Indicates monthly or quarterly data series
Bank credit to the private sector as a percent of GDP
|Source||The World Bank|
For that indicator, we provide data for the United Kingdom from 1960 to 2020. The average value for the United Kingdom during that period was 83.78 percent with a minimum of 17.34 percent in 1960 and a maximum of 190.94 percent in 2009. The latest value from 2020 is 143.28 percent. For comparison, the world average in 2020 based on 156 countries is 58.71 percent. See the global rankings for that indicator or use the country comparator to compare trends over time.
Longer historical series
Bank credit in the United Kingdom and other countries is defined as the credit extended by banking institutions to the private sector only: both firms and households. It does not include lending to the government.
Credit is essential for the economy to function well. It funds new investments and allows people to purchase houses, cars, and other items. Of course, excessive lending and borrowing usually end up in financial crises but, in principle, credit availability is good for economic development.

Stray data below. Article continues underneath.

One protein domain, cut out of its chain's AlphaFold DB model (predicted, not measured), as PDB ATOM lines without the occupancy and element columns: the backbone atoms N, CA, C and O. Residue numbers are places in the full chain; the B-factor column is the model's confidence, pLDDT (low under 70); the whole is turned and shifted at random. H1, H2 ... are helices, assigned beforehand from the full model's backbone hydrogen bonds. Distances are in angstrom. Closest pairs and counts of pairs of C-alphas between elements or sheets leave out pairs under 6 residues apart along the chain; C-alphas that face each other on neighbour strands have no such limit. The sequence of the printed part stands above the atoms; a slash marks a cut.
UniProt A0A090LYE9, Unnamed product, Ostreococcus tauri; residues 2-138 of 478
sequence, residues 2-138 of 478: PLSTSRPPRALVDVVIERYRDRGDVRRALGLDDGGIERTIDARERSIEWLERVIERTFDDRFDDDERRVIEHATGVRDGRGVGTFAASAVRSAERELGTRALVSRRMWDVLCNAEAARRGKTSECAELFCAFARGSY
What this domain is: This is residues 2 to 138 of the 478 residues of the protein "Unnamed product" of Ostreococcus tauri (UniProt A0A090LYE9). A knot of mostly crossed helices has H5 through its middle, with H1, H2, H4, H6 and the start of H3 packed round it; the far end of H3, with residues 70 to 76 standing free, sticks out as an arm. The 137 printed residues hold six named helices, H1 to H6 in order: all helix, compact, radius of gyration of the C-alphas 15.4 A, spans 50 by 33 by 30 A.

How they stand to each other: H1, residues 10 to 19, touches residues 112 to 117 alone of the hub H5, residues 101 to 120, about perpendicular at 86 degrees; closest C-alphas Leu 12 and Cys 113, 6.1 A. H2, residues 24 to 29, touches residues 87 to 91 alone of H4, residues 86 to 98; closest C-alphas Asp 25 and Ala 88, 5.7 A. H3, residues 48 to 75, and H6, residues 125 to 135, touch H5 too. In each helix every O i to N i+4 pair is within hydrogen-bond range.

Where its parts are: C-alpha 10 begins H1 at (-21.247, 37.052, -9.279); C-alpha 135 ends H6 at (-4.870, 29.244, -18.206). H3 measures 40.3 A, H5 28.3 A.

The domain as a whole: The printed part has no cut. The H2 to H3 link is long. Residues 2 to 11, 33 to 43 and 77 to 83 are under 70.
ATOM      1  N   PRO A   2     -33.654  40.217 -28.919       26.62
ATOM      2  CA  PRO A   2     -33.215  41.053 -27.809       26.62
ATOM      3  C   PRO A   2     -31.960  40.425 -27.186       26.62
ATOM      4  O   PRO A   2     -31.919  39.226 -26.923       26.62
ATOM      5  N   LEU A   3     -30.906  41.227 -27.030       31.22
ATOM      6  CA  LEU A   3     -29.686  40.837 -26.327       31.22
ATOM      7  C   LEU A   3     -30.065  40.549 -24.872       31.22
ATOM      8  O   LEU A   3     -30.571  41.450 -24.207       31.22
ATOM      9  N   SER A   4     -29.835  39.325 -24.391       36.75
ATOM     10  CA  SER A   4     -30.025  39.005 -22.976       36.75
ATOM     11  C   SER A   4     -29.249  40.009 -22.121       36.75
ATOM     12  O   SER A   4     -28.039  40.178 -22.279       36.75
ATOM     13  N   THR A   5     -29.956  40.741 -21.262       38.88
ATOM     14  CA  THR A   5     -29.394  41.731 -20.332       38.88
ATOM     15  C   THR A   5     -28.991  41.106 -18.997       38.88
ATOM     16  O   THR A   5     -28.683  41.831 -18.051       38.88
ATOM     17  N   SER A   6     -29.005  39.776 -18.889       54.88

If the banking credit to the private sector is about 70 percent of the GDP and more, then the country has a relatively well-developed financial system. The amount of credit can even exceed 200 percent of GDP in some very advanced economies. In some poor countries, credit could be less than 15 percent of the GDP. In these countries, firms and households essentially do not have access to credit for investment and various purchases.
Definition: Domestic credit to the private sector by banks refers to financial resources provided to the private sector by other depository corporations (deposit-taking corporations except for central banks), such as through loans, purchases of nonequity securities, and trade credits and other accounts receivable, that establish a claim for repayment. For some countries, these claims include credit to public enterprises.